NATSEM researcher Ben Phillips took 25 budget measures and other government changes into account, including the removal of the carbon tax, tightening of FTB payments and changes to the pension.

“In percentage terms, the impact is felt by the lowest income families more than high income families.”

Mr Phillips said the budget impact on families was expected to fall most heavily on low and middle income families with children, while wealthier families faced smaller losses.

“In percentage terms, the impact is clearly felt by the lowest income families more than high income families,” he said.

Case studies prepared by NATSEM also outlined gloomy predictions for low income families.

A single parent with two children – one in primary school, one in high school – earning around $55,000 annually is set to lose almost seven per cent of their income in the coming financial year. Those losses are set to total $20,647 over a four year period.

But a two-parent household with a combined income of $120,000 and two children – both in high school – is set to lose $11,575 over the same four year period.

natsem modelling | Create infographics


Mr Phillips said while there were gains relating to the removal of the carbon tax, there were many negatives.

“The largest impacts in the negative relate to losses from Family Tax Benefits A and B, pension losses and for a small fraction of families the loss of the child care subsidy due to the new work test arrangement,” he said.

“The major gains will relate to the removal of the carbon price and for some families the child care package providing a larger subsidy.”

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Read the modelling in full here:

Australia’s first anti-terrorism coordinator appointed

Sunday, April 7th, 2019

Australia’s former ambassador to Indonesia, Greg Moriarty, is to become the nation’s first counter-terrorism coordinator.



Mr Moriarty will head a new office within Prime Minister Tony Abbot’s own department.


As well, Justice Minister Michael Keenan becomes minister assisting the prime minister on counter terrorism.


The government says the appointments will ensure nothing is missed in the fight against terrorism.


Amanda Cavill reports.



Prime Minister Tony Abbott says the moves are a response to the potentially deadly threat of radicalised Australians enacting religious and politically-motivated violence.


Regarded an authority on security and intelligence, Mr Moriarty was also ambassador to Iran and has extensive knowledge of Islam and its variants, and experience as an inter-agency operator.


Mr Moriarty’s appointment follows a Counter-Terrorism Review released earlier this year which recommended more active co-operation with so-called “at-risk communities”.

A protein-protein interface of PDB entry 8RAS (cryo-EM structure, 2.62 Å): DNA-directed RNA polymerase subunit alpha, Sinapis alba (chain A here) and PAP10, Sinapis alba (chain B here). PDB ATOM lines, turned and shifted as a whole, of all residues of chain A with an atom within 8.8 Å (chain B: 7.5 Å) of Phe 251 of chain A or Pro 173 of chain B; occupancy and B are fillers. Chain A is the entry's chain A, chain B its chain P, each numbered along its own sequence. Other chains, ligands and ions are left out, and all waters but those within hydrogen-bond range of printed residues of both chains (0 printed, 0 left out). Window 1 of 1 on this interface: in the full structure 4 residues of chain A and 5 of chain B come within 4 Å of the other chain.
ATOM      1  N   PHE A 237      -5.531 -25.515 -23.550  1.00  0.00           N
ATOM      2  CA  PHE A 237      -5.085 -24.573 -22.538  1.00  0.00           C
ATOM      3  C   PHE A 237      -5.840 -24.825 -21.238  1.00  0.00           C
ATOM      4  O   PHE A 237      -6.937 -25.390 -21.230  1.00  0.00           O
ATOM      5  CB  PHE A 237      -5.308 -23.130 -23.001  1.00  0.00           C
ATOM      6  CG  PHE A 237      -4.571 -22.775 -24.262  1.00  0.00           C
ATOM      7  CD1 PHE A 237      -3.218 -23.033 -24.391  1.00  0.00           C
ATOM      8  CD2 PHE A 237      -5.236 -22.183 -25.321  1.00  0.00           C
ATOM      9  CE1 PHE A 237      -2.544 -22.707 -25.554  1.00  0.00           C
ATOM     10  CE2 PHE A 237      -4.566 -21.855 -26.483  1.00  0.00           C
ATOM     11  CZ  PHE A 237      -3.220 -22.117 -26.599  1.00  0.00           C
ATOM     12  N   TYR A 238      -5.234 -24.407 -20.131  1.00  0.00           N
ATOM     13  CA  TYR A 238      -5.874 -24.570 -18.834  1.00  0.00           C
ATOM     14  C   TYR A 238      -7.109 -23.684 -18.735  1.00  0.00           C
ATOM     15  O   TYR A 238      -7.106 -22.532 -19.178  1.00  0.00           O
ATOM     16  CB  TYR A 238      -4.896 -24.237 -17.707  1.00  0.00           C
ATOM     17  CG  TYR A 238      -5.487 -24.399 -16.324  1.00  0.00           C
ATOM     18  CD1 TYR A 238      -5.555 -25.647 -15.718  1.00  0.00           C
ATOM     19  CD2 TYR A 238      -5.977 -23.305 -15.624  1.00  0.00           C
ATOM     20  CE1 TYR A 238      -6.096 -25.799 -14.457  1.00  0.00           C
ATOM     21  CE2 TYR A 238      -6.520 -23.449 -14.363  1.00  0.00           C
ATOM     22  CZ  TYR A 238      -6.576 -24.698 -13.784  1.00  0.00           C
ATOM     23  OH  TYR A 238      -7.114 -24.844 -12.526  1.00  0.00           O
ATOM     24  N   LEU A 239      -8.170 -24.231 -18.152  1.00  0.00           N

Mr Abbott says it’s important that Australia stays one step ahead of terrorism.


“It is important that we stay ahead of this game. It is important that we are constantly doing better, because our enemies are constantly striving to do more. So I am very pleased to announce that Greg Moriarty, our former Ambassador to Jakarta, currently a Deputy Secretary in the Department of Foreign Affairs and Trade, will move into my department, the Commonwealth’s principal coordinating department, as as our Counter-Terrorism Coordinator.”


Mr Moriarty says he welcomes the opportunity to join the government in the fight against terrorism.


He says he’s seen the benefits to the Government of tightly coordinated interagency work, and believes it is a highly effective way of tackling the issue.


“In Jakarta where I worked with multi-agencies to tackle challenges relating to counter-terrorism in Indonesia and South East Asia, but also the very enormous amount of interagency work we did in support of Operation Sovereign Borders and I think our agencies have enormous depths of talent and enormously hard-working people.”


The government is also expected to introduce more anti-terrorism laws into parliament later this week.


It’s seeking the power to revoke the citizenship of dual nationals and other Australians who join terrorist groups or advocate for violent extremism.


The government says no citizen will be left stateless under the new regime, because only Australians eligible to take another nationality are to be subject to the law.


Those who advocate violent extremism, but don’t necessarily participate in plots or travel overseas to support terrorist groups, could also be at risk of losing their citizenship.


Tony Abbott says dual nationals who join armies at war with Australia already lose their citizenship under current arrangements and the proposed changes are a logical extension.


“Effectively what we are doing is acknowledging that in the modern world it’s not just people who are serving with an enemy army who are, in a sense, at odds with the whole nature of citizenship but people who are working with terrorist organisations that hate our country, hate our way of life, hate our values. They have likewise put themselves outside the extended family of our nation.”


The proposed changes are part of a suite of counter-terrorism measures on the government agenda, including introducing de-radicalisation programs in high schools.